Targeting metabotropic glutamate receptor 3 (mGlu3) has been linked as a potential therapeutic to many neurological disorders and well as oncology through the use of dual specific mGlu2/3 Antagonists (LY341495, RO4491533, MGS0039, RO4988546).
TagDock is an efficient rigid body molecular docking algorithm that generates three-dimensional models of oligomeric biomolecular complexes in instances where there is limited experimental restraint data to guide the docking calculations. Through "distance difference analysis" TagDock additionally recommends followup experiments to further discriminate divergent (score-degenerate) clusters of TagDock's initial solution models
Vanderbilt researchers have invented a modular microfluidic bioreactor that can be layered and stacked to create complex organ-on-chip systems that mimic the behavior of human organ systems such as the neurovascular unit. This modular device can also be assembled from separate, functioning biolayers, and at the end of a study disassembled for examination of individual cellular components.
A team of Vanderbilt engineers have developed a miniature magnetorheological (MR) brake with a combination of high braking torque and a fast response time. With potential applicability over a wide spectrum of applications, the device was initially developed with robotic and haptic applications in mind.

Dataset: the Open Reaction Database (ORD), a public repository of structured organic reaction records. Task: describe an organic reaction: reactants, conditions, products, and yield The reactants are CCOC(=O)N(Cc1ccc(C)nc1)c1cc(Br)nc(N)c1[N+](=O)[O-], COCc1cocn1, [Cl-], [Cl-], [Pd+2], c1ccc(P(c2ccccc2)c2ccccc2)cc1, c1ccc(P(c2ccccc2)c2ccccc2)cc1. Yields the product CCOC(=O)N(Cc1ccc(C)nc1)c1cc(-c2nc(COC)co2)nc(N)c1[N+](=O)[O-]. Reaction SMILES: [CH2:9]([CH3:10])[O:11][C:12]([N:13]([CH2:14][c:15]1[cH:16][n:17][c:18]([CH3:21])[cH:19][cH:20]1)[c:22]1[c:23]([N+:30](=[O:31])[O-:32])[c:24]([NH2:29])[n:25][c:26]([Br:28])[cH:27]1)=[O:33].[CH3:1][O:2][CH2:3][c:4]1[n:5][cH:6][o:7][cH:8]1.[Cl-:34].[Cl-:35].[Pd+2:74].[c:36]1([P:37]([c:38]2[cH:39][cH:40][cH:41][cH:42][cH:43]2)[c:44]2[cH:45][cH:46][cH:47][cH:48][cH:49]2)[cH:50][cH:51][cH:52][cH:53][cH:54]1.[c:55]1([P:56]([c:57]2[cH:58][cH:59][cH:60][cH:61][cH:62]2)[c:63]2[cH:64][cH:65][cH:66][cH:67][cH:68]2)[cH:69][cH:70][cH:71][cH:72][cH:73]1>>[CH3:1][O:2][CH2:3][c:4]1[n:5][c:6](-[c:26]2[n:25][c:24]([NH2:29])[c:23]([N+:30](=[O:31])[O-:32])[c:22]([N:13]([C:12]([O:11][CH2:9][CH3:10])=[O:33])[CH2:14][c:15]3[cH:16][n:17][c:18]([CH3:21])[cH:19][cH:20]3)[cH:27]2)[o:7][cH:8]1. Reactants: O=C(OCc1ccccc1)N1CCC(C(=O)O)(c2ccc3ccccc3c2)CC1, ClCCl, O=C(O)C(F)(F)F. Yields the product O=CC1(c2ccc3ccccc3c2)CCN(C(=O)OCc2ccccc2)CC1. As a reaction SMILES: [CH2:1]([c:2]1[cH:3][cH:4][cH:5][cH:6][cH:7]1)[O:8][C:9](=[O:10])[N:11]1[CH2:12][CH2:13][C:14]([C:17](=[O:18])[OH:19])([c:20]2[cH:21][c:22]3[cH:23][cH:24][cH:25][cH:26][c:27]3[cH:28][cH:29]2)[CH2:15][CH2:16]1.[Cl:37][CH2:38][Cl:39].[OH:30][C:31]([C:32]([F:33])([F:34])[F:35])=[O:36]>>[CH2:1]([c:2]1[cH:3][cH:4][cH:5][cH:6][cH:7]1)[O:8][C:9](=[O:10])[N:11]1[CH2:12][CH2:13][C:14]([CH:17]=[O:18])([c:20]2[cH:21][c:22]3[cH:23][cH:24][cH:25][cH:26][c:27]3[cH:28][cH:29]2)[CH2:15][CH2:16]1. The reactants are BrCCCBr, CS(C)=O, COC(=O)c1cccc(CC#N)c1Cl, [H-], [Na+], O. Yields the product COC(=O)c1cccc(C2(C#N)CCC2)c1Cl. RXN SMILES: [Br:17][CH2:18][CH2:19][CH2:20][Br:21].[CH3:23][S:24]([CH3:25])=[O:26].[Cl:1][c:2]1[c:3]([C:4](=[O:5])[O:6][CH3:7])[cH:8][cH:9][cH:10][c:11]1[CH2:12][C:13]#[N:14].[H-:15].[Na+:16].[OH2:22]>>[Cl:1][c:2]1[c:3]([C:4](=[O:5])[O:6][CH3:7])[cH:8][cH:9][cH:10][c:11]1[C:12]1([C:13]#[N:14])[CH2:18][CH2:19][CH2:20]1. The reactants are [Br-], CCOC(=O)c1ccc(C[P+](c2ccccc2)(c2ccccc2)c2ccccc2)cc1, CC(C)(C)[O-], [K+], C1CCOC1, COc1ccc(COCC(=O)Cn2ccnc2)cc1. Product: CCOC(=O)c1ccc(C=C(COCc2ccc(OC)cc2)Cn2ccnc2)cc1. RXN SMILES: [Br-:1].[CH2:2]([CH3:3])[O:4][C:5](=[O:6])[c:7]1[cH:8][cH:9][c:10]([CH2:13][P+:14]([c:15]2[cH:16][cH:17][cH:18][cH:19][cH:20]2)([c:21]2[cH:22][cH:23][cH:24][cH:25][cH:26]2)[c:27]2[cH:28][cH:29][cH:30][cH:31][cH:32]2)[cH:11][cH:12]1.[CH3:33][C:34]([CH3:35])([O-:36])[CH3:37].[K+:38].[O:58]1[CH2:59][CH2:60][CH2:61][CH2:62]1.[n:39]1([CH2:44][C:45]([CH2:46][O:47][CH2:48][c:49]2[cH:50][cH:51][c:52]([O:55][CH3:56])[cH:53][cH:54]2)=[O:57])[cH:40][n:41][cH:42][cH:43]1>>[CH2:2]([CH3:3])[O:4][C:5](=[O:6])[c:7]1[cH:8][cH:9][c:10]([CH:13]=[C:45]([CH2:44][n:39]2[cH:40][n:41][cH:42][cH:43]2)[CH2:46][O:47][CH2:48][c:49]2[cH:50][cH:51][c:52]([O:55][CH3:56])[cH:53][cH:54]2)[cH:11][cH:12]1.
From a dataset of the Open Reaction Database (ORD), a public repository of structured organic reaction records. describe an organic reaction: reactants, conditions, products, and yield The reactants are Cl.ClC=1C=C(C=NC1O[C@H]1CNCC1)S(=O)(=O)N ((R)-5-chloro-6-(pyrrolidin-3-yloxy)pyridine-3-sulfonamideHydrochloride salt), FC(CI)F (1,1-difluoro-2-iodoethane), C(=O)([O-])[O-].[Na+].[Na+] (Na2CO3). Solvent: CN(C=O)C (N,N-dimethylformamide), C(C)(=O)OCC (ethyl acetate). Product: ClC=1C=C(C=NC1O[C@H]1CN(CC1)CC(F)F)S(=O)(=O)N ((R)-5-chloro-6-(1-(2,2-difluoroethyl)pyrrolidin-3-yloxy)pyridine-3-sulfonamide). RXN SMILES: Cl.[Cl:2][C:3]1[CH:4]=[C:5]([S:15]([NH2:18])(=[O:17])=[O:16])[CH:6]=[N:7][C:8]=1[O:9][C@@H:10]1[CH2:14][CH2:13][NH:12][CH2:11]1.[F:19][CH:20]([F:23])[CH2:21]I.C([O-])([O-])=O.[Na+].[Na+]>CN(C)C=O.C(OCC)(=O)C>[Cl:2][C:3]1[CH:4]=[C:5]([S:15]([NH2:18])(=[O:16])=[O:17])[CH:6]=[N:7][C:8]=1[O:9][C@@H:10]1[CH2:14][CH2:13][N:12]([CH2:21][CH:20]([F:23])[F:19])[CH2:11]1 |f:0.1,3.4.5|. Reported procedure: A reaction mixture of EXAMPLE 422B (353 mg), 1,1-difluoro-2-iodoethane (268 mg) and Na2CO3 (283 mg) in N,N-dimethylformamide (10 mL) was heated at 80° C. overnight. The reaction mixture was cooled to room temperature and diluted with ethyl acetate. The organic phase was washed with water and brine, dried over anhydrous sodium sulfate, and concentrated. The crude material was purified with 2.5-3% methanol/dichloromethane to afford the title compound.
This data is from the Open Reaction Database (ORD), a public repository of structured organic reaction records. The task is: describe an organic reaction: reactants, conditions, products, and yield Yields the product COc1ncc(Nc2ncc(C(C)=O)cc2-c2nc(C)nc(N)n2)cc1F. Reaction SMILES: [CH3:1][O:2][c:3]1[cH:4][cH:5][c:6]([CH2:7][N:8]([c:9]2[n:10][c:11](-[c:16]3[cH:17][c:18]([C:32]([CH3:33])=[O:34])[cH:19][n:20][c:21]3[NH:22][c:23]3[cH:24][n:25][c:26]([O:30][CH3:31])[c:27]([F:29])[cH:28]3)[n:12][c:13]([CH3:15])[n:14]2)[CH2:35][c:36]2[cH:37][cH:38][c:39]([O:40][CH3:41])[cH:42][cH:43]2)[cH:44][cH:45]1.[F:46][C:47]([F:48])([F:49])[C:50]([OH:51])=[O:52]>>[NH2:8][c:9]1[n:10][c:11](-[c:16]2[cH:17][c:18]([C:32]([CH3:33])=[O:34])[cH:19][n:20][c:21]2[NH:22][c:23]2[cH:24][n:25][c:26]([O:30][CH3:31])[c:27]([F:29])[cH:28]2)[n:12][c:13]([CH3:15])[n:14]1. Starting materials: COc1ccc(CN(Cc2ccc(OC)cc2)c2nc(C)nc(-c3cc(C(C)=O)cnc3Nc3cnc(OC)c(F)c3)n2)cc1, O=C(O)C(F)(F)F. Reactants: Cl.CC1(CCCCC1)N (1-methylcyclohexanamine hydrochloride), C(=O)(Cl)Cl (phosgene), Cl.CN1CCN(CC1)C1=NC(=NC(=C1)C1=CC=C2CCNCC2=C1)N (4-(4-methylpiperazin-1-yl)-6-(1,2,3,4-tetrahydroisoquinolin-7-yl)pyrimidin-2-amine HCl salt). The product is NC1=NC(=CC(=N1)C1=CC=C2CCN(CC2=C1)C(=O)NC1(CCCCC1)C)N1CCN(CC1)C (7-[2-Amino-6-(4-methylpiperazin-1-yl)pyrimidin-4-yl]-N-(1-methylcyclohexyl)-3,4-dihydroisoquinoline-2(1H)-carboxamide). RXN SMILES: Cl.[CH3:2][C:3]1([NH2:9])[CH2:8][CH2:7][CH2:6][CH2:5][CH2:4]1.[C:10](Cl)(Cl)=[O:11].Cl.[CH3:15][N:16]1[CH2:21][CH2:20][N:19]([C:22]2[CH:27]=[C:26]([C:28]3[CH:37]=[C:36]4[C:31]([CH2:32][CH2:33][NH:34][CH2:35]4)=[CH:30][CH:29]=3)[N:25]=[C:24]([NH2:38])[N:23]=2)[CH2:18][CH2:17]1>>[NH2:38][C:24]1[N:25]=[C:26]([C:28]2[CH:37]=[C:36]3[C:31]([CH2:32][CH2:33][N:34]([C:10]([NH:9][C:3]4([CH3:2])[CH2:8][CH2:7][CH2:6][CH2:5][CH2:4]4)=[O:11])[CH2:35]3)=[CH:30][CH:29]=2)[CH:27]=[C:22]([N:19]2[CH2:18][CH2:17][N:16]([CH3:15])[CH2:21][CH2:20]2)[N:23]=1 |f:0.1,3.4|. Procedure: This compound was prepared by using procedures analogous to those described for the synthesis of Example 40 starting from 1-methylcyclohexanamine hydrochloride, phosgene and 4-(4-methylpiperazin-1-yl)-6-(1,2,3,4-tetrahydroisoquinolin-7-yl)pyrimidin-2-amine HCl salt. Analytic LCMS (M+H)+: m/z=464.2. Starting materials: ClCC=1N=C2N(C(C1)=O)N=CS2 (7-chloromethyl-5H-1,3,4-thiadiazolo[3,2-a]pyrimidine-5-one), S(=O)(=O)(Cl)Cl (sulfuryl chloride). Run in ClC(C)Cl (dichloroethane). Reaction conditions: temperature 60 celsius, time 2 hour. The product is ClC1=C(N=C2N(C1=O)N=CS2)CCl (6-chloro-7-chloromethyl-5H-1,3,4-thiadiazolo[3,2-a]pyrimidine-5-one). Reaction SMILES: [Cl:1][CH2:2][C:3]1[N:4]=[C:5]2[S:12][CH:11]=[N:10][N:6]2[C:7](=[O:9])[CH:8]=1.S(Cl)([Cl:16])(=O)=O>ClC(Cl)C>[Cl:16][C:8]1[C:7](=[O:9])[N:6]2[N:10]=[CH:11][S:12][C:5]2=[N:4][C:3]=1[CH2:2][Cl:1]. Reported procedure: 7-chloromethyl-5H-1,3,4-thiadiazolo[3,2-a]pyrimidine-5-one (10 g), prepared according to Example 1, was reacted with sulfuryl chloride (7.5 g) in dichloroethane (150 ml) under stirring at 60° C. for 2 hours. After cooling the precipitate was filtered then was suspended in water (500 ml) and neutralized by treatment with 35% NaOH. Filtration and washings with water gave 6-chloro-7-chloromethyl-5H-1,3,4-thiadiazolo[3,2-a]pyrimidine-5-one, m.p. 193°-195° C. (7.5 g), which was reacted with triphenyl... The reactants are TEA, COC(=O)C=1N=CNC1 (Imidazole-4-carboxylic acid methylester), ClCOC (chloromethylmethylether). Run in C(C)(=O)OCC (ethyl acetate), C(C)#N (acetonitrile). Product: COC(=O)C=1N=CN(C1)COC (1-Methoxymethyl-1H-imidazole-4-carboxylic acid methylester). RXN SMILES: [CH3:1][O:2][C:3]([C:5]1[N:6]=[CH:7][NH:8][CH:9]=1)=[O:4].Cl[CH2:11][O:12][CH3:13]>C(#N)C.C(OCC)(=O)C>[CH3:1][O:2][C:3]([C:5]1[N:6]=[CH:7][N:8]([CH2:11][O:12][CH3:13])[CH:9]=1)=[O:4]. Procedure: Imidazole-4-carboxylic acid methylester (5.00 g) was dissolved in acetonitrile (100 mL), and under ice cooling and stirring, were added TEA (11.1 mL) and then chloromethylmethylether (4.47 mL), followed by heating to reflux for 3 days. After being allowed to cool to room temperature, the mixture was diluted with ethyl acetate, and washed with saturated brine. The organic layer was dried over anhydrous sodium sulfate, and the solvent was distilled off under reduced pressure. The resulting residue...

A team of Vanderbilt researchers has developed a novel system and method for non-destructive characterization of compound lenses. The approach uses optical coherence tomography and reflectance confocal microscopy to fully characterize lens geometry and glass materials, enabling accurate modeling of compound lenses.
Vanderbilt researchers have developed a technology for suppressing end-face reflections in most fiber optic components, thereby reducing a significant source of noise in fiber-optic systems. The solution employs a fused-spliced length of angle-polished no-core fiber in order to angle reflections outside the acceptance numerical aperture of the fiber and spatially offsetting any reflections to minimize back-coupling. The result is a compact solution that significant decreases noise without significantly altering the specifications of the fiber-optic component.
A team of Vanderbilt researchers has developed a novel system for producing 3D, real-time, high-resolution visualization within arms reach of a diver. The system uses a custom ultrasound array and mirror system in conjunction with software and algorithms to overcome the limitations of existing systems, enabling the diver to see through turbid water in real-time.
A team of Vanderbilt researchers has developed a novel fiducial marker for use during radiosurgery of the eye. The fiducial is a non-invasive, comfortable method for performing registration of preoperative medical images and the radiotherapy target during therapy. The device aims to remove the need for existing invasive registration procedures, while still providing accurate localization to the clinician.
Vanderbilt researchers have discovered a method ofmonitoring the placement of electrodes in cochlearimplants (CIs) through the use of electrical impedancemeasurements. This technology offers real-timefeedback on electrode positioning, which can beused to more accurately place electrodes duringinitial implantation, or better program the implantsafter they have been placed. These enhancementscombine to give increased hearing quality to bothnew and existing CI patients.